zaterdag 12 april 2008

William Klein & the French Goddess Citroën DS 19 Photography

Unanimite. Photographs by William Klein. Société Anonyme André Citroën/Delpire Publicité, Paris, n.d. (c. 1968) 20 pp. Stiff wrappers. Saddle stitched. Additional printed promotional card laid in. Color photographs.
Citroën--producers of among the most avant-garde auto designs ever marketed on a mainstream basis--always prided itself on its collaborations with artists, which over the years included Cartier-Bresson, Doisneau, Jean-Paul Goude, and Marc Riboud. For this late sixties catalogue, Klein honed in on the futuristic, aerodynamic design elements that made the DS (pronounced 'Déesse'--Goddess!) one of the most unique cars ever made. This early DS film is wonderful as well... Starting a 1957 Citroen DS 19 ... Read more ...

Four wheels in photographs: a snapshot

Shape, movement and light: just three of the many, many words that explain the love affair between photographers and the automobile. The first pictures taken by Jacques-Henri Lartigue as far back as 1910 reflect a passion for the object and its design, an interest in the people who design and build it, and a love of speed and motor sport. The world of automobiles and industry offers photographers an endless wealth of subjects, images, views and angles.

The exhibition of advertising photographs at the Paris Museum of Advertising, which is running until March 2007[1], highlights three pictures, taken by Jean-Paul Goude and André Martin in particular, offering an unusual vision of the automobile. The selection is representative of the photographer's vision of the motor car, the ideal object to illustrate shapes and forms and a symbol that expresses of all kinds of creativity.

Spotlight on style

"In the world of automotive photography, it is important to make the distinction between so-called advertising photographs that are used in catalogues or on posters and the photographs that illustrate communications materials, such as press kits and magazines," explains Patrick René, who is in charge of events in PSA Peugeot Citroën's media operations unit. "Advertising photographs are taken both in studios and outdoors and are usually the work of the agency's creative staff. Photographers can give full vent to their creativity when taking press photographs."There are always two possible approaches. The first consists in highlighting every aspect of the object itself. "Photographers like the Swiss Peter Vann1 often work in this way," explains Olivier de Serres, author of many works about the automobile2. "They simply photograph the car, with a minimalist decor."Enthusiasts tend to bring out the beauty of the car and highlight every one of its component parts using close-up shots. "With prestige vehicles, the car itself is the star, right down to the tiniest detail," explains Henri Beinert, a freelance photographer who regularly exhibits at the Schlumpf Collection in the "Cité de l’Automobile"3. "We take the time to seek out colours, shapes and reflections. I have been known to wait half an hour for a cloud to pass in order to find the right reflection on the bodywork." In this case, the image may be of an almost clinical precision, or, on the contrary, extravagantly stylised.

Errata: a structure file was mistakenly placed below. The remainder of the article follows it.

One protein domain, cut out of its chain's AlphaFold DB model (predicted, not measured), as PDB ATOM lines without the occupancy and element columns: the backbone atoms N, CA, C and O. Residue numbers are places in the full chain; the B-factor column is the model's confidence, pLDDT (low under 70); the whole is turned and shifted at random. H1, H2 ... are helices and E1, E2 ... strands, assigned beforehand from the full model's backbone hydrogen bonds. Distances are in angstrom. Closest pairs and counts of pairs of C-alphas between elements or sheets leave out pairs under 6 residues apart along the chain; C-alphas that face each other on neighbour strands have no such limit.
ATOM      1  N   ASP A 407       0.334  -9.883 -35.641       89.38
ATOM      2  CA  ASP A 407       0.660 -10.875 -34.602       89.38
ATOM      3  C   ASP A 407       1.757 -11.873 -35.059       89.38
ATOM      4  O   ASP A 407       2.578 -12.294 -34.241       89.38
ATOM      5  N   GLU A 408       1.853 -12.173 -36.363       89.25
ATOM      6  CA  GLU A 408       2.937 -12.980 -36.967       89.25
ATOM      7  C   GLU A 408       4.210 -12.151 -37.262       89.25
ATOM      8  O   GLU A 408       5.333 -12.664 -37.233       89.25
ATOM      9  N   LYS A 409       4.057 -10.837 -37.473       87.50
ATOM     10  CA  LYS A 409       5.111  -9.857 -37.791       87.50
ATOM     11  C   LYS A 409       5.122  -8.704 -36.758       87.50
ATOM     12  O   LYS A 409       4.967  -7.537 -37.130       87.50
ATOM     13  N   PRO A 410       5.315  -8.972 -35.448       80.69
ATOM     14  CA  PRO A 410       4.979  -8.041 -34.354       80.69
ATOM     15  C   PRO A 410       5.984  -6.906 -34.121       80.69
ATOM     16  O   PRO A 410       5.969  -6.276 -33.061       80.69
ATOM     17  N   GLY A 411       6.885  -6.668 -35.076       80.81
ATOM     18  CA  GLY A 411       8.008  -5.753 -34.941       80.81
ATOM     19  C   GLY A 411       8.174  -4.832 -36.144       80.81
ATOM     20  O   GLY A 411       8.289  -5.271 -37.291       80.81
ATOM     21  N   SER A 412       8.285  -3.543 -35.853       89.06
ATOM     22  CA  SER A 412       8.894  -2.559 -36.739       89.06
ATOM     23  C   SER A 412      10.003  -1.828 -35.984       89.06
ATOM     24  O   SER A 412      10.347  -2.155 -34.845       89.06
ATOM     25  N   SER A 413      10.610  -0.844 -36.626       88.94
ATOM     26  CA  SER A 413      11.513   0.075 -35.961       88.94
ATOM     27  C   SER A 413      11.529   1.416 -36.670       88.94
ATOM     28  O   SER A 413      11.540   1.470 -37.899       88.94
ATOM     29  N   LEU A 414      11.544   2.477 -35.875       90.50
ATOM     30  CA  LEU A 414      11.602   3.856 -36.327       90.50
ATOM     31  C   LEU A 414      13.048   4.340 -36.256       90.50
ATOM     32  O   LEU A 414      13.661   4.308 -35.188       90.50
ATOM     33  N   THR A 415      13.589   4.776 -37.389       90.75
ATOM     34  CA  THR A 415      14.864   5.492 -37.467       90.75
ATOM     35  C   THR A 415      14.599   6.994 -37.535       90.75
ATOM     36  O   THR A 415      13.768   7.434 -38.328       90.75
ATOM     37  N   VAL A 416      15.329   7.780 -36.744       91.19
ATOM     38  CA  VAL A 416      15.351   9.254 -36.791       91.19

Life at the wheel, wheels come to life

The second approach consists in placing the vehicle in a spontaneous or carefully prepared context. From the famous holiday trips photographed by Doisneau to the speeding racing cars immortalised by Jacques-Henri Lartigue as far back as 1910, the goal is the same: to capture a moment or illustrate a dream in which the motor car plays an important role, but not necessarily the leading role. Some of Robert Doisneau's finest pictures illustrate the everyday life of workers in the Renault factory on the lle Seguin4, while Henri Cartier-Bresson is remembered for his images of the strikes at the Citroën factory on the Quai de Javel in 1938. Even the people who bring unfinished cars to life are a source of fascination for photographers.More recently, the Brazilian Sebastião Salgado, who has become one of the greatest photographers in the world, visited the PSA Peugeot Citroën style centre in the 1990s and took a surprising series of portraits of men and women at work. The automobile is almost entirely eclipsed by the look of concentration on their faces and the busy hands, hard at work.Amateur photographers will be reassured by the fact that some of the best pictures are flukes. "Jacques-Henri Lartigue's photograph is now thought to be a masterpiece, but to begin with it was considered to be quite poor," concludes Patrick René. "The history of photography shows that control does not always produce the best results." Arnold Odermatt, a lieutenant working in the Swiss police force, is another example of an inspired amateur. For years, he photographed his colleagues at work and road accidents (see his book "Karambolage"). Odermatt approaches this difficult subject with his Rolleifleix almost like a landscape artist. His work was discovered by the world of professional photography in the 1990s and he has since become one of the leading lights in Europe.

[1] "Advertising photography in France, from Man Ray to Jean-Paul Goude", November 8, 2006 to March 25, 2007, Paris Museum of Advertising (
1Photographer for Mercedes, Volkswagen, Porsche, etc.
2Latest publication: “Citroën DS: au Panthéon de l'automobile”, Anthese, September, 2005. Henri Beinert's work was exhibited at the "Salon des Artistes de l'Automobile" in December, 2006.
4"Le Renault de Doisneau", Robert Doisneau and Claire Stoullig, Somogy - Editions d'Art

Geen opmerkingen: